Hôpital Albert Schweitzer Haiti

Saving Lives, Changing Lives

Thursday, January 28, 2010

Ian is off campus today in Port Au Prince meeting with officials at the US Embassy. At this time we are trying to improve coordination efforts with other organizations providing aid to the people of Haiti.

As this disaster unfolds we are confronted with very significant problems. Because of the widespread devastation inflicted on Port Au Prince, large numbers of people are migrating away from the damaged areas, and in many cases are returning to their childhood homes or to live with relatives. Recent estimates show that up to 1 million people are leaving Port Au Prince and that approximately 70,000 are projected to return to the Artibonite Valley near our hospital. We expect that many of these people will require medical attention as they may have untreated injuries. As we brace for this next wave, we are continuing to strengthen supply lines and treat the hundreds of patients already admitted to the hospital.

A second issue that we are facing is the need for rehabilitation services. This  is best described by Dr. Katy Close, a volunteer internist who is currently serving at HAS:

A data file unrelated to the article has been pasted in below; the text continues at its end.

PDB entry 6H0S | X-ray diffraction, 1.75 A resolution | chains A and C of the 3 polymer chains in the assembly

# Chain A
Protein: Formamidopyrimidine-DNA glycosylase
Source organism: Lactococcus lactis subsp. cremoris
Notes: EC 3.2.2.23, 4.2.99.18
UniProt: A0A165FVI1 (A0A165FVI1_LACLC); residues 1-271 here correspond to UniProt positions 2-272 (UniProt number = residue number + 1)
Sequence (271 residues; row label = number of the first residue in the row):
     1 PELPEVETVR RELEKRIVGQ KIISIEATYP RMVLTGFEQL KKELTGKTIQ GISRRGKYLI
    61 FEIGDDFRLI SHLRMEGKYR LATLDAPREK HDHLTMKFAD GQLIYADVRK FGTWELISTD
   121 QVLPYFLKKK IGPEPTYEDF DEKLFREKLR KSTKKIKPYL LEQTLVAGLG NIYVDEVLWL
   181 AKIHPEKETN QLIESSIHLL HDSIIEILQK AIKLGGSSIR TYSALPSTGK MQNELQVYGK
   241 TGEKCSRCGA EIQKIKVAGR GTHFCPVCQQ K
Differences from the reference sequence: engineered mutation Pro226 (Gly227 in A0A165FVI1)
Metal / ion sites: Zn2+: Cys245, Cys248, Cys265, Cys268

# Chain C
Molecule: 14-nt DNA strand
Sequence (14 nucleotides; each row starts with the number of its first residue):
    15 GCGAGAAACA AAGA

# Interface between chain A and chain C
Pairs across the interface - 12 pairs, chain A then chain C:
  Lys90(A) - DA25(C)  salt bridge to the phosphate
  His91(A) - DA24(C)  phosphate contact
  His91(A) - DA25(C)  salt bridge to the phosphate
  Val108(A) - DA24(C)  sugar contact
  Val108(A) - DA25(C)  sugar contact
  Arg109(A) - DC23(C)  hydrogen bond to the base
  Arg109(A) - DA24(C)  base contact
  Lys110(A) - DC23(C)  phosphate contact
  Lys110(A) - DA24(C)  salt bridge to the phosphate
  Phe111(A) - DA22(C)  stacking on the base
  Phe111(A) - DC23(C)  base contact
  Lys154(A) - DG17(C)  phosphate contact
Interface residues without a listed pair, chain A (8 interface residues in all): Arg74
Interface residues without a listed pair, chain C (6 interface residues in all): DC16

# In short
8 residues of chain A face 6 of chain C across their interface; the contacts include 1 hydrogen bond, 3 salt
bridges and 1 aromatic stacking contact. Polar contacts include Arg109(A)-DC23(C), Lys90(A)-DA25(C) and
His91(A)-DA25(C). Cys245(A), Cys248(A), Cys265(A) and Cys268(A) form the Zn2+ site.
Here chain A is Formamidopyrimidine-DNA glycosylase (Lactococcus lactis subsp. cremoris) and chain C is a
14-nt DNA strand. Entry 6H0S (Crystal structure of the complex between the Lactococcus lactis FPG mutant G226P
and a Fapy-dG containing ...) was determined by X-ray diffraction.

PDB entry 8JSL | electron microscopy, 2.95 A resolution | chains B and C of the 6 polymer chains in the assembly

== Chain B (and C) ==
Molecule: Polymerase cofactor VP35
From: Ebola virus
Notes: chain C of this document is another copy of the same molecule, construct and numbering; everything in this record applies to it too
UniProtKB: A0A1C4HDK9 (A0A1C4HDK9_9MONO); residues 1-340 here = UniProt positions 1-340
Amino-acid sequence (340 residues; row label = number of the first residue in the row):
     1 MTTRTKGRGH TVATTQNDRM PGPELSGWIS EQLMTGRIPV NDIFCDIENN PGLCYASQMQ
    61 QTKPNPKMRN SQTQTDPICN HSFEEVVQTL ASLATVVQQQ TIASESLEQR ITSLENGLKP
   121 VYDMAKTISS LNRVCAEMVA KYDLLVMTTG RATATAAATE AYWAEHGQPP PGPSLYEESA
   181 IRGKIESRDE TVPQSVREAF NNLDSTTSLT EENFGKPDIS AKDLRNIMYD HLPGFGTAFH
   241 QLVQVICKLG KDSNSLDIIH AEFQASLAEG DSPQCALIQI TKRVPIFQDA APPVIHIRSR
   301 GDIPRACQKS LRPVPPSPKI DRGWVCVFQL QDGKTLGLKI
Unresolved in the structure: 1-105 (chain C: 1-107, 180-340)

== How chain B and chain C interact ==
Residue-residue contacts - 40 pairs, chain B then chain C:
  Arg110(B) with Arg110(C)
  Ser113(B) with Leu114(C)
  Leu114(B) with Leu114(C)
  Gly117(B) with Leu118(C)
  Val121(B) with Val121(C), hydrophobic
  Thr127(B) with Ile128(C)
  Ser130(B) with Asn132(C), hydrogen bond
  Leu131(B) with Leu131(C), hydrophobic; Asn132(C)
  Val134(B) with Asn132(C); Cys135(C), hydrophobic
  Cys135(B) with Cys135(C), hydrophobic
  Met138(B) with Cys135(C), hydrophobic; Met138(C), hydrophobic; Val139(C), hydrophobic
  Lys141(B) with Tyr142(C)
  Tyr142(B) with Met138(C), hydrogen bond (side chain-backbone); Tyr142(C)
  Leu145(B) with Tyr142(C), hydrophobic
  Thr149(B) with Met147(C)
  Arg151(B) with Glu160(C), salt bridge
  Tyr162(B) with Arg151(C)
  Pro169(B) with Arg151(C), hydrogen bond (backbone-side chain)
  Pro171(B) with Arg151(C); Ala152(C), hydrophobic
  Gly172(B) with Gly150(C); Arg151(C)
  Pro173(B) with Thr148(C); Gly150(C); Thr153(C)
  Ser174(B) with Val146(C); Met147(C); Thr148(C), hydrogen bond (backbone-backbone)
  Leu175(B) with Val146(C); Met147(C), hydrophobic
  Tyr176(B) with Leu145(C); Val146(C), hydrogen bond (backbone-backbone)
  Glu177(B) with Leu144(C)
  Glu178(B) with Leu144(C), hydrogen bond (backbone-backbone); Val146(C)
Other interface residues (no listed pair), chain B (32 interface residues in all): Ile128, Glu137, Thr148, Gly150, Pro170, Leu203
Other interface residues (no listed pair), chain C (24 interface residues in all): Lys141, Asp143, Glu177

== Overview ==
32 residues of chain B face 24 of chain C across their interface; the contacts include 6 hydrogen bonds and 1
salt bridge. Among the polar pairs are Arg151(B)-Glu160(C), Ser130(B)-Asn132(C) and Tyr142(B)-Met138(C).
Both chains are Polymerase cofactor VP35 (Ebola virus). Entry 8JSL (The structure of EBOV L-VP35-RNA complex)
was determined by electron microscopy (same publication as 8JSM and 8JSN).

I’m writing to you from the Hopital Albert Schweitzer (HAS) in Haiti. I consider myself blessed to be here, but if you saw what I have seen these last few days, you might well feel otherwise. I have been coming to Haiti to work at the hospital here for years, but never have I seen such wretchedness, misery and despair. It is difficult to describe.

The essence of it is that, in the wake of the terrible earthquake, the hospital now has many amputees, quadriplegics and paraplegics.We deal here with every kind of misery there is – and Haiti is never in short supply of that.
Currently HAS is simply not set up to accommodate the large numbers of patients who need services to recuperate and retrain so that they can cope with the challenges of everyday life in Haiti. In 2007 HAS initiated a  Rehabilitation Technician Training Program which has now graduated the first group of students, but the demand will be far greater as a result of the earthquake. We are currently reaching out to our community of medical professionals, volunteers and donors to assist in creating a solution for this very critical need.

John Walton